When the man they call The Boss got the nod over Elton John to play the inaugural show at the new £20 million Leeds Arena, it was his first time in Leeds since 1985’s massive open air show in Roundhay Park and as a relatively intimate indoor show on what was primarily an open air tour of European stadia, what might be classed as a seriously hot ticket.
While a couple of the outdoor UK dates on this tour have seen the inclusion of ‘full album’ performances (‘Born In The USA’ at the Olympic Park, while lucky Coventry got ‘Born To Run’) Leeds got a show of classics plus. With no need to be promoting his most recent release having ticked off those duties on the 2012 jaunt, Springsteen was able to do the customary delve into his archive to mix up the set list along with taking his now familiar request slots with large numbers of standing fans pressing forward and carrying placards for their favourites. “We knew this was coming!” he said as the band got the chance to show that their rehearsals had paid off as they made a damn good fist of 1992’s Local Hero, yet it must have been 1978’s Darkness On The Edge Of Town outtake, Gotta Get That Feeling giving the horns a chance to show their stuff, which would have had the diehards (and Steve Van Zandt) drooling.
Within an hour of ripping into Roulette as a set opener and following up with more regular driving set openers My Love Will Not Let You Down and No Surrender, Springsteen was making the first of several trips along a conveniently placed gangway and out into the standing section, leading an audience sing-along on Hungry Heart and then making his way back to the stage via the quickest route by crowd surfing thirty yards across a sea of willing hands.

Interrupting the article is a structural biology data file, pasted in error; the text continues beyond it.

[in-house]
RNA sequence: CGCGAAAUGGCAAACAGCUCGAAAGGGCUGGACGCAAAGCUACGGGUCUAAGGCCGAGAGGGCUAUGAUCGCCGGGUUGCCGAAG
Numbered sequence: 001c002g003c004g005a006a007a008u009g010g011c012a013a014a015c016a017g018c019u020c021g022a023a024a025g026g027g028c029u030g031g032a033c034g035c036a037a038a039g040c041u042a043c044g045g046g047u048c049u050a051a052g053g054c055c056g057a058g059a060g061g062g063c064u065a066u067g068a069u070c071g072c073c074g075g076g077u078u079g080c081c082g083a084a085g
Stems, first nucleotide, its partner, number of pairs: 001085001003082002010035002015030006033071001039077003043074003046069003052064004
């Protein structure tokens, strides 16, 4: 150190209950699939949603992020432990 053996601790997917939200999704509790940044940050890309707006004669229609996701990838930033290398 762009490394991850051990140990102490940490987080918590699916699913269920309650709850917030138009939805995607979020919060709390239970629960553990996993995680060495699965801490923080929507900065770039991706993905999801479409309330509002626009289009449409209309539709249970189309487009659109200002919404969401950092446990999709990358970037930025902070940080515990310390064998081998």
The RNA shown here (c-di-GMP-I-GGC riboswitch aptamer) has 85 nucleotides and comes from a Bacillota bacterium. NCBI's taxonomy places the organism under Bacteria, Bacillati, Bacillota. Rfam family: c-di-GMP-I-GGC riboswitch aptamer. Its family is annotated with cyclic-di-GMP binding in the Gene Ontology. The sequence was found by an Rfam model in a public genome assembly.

Some of the newer material took centre stage with an impressive run of Wrecking Ball, Death To My Hometown and This Depression where second guitarist Nils Lofgren let rip with a scorching solo. In fact it seems to be Lofgren who is pretty much Springsteen’s foil these days, although fellow right hand man Steve Van Zandt flanks Springsteen’s left like an ominous minder not too far from his Sopranos persona. It was Lofgren who accompanied his boss on a trip into the audience during a rocking Darlington County which gave Springsteen a chance to top up on his liquids, taking the offer of a pint which he took down in several gulps.
With an E street Band which now boasts a 16 man (and woman) membership, a whole horn section stood up on a riser to replace the irreplaceable and dearly departed Clarence Clemons, although including his son Jake who played out Clarence’s rasping solos in Badlands and Born To Run in a manner which would have made his dad proud.
Springsteen left the stage after 2 hours, returning for virtually another full hour in what some might call an encore, yet others would see as a second wind. With the house lights up and a party in full swing, it was a whole family who were pulled onstage for an extended dance during Dancing In The Dark before a saturated and visibly exhausted Springsteen was again out in the crowd for 10th Avenue Freeze Out in tribute not only Clarence Clemons but also his late E Street Band buddy Danny Federici whose images flickered up on the big screens transposed over the live images of Springsteen. Ending the show solo and accompanied by just his acoustic guitar and 13,000 voices, then passing his harmonica to one of those faithful front row fans who have the devotion, the time, the inclination and the means to follow his every move, it’s hard not to see why Bruce Springsteen continues to reign supreme.